SU-E-J-114: A Practical Hybrid Method for Improving the Quality of CT-CBCT Deformable Image Registration for Head and Neck Radiotherapy

Authors


Abstract

Purpose:

Accurate deformable image registration (DIR) between CT and CBCT in H&N is challenging. In this study, we propose a practical hybrid method that uses not only the pixel intensities but also organ physical properties, structure volume of interest (VOI), and interactive local registrations.

Methods:

Five oropharyngeal cancer patients were selected retrospectively. For each patient, the planning CT was registered to the last fraction CBCT, where the anatomy difference was largest. A three step registration strategy was tested; Step1) DIR using pixel intensity only, Step2) DIR with additional use of structure VOI and rigidity penalty, and Step3) interactive local correction. For Step1, a public-domain open-source DIR algorithm was used (cubic B-spline, mutual information, steepest gradient optimization, and 4-level multi-resolution). For Step2, rigidity penalty was applied on bony anatomies and brain, and a structure VOI was used to handle the body truncation such as the shoulder cut-off on CBCT. Finally, in Step3, the registrations were reviewed on our in-house developed software and the erroneous areas were corrected via a local registration using level-set motion algorithm.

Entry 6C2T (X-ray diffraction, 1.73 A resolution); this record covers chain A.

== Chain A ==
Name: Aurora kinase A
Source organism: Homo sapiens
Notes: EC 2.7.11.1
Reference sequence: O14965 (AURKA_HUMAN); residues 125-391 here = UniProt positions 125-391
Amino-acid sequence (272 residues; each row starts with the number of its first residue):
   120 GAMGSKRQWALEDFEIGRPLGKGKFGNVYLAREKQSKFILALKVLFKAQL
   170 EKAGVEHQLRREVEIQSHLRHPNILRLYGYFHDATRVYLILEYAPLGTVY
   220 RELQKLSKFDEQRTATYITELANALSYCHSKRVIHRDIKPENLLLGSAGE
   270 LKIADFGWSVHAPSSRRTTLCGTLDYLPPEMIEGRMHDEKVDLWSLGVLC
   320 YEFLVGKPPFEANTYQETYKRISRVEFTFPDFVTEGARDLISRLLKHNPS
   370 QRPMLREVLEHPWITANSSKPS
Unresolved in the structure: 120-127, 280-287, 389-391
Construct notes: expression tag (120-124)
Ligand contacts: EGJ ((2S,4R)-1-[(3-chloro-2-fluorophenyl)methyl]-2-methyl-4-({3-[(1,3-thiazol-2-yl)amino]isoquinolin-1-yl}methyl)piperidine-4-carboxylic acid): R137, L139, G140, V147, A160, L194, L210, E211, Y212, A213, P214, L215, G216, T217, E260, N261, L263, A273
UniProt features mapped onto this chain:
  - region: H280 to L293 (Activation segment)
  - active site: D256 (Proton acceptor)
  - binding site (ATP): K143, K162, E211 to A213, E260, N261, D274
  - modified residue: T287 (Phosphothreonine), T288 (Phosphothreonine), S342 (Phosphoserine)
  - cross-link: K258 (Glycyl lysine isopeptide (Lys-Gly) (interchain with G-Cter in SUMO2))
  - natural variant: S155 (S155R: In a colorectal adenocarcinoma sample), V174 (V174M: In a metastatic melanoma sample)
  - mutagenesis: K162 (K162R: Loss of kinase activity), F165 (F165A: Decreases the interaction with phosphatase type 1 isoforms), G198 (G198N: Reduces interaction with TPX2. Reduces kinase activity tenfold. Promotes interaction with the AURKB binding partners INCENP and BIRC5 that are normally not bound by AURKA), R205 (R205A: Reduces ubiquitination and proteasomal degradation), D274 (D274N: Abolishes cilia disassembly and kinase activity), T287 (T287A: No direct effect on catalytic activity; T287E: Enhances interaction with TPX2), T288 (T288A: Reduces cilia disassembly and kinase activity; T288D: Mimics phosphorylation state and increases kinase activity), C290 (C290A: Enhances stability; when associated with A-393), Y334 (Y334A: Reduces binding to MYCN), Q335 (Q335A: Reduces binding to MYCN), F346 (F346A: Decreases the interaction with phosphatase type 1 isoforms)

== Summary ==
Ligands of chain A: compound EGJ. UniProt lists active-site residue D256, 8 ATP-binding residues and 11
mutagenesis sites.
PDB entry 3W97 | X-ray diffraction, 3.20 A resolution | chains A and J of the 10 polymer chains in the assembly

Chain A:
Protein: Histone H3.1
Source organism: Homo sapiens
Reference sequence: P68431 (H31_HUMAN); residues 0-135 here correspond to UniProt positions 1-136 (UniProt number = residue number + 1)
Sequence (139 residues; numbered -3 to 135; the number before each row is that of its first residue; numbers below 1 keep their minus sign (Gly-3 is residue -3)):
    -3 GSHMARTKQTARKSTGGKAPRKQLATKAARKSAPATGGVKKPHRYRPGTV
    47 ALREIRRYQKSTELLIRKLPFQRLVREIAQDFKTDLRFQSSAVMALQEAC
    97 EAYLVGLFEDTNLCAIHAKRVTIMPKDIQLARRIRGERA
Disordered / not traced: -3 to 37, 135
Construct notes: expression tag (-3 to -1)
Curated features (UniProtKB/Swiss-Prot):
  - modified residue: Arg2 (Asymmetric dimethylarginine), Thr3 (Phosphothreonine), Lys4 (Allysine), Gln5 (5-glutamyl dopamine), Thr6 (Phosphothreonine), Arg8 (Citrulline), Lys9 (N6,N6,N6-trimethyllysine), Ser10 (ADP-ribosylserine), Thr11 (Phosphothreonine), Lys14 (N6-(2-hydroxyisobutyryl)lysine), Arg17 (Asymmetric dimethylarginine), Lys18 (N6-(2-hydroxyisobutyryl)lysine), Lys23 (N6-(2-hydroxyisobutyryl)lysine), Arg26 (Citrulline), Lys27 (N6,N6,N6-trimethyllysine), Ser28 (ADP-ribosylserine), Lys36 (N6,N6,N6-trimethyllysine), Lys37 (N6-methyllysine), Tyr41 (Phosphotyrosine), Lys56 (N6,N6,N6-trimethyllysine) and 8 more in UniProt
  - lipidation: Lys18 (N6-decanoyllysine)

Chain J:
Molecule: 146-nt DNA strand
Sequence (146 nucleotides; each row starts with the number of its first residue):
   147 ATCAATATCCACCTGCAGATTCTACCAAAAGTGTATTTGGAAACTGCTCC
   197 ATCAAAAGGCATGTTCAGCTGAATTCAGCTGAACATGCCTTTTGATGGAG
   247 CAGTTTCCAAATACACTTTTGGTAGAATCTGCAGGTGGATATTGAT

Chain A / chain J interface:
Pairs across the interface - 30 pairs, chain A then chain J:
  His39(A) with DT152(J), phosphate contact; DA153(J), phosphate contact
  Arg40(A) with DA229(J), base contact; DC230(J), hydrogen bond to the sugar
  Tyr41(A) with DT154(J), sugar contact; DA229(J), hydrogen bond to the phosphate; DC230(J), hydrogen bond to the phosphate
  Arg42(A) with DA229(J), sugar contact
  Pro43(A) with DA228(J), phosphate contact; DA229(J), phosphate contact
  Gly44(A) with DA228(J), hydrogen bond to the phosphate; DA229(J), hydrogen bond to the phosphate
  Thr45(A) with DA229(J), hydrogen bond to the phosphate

Results:

After Step1, there were considerable amount of registration errors in soft tissues and unrealistic stretching in the posterior to the neck and near the shoulder due to body truncation. The brain was also found deformed to a measurable extent near the superior border of CBCT. Such errors could be effectively removed by using a structure VOI and rigidity penalty. The rest of the local soft tissue error could be corrected using the interactive software tool. The estimated interactive correction time was approximately 5 minutes.

Conclusion:

The DIR using only the image pixel intensity was vulnerable to noise and body truncation. A corrective action was inevitable to achieve good quality of registrations. We found the proposed three-step hybrid method efficient and practical for CT/CBCT registrations in H&N.

My department receives grant support from Industrial partners: (a) Varian Medical Systems, Palo Alto, CA, and (b) Philips HealthCare, Best, Netherlands

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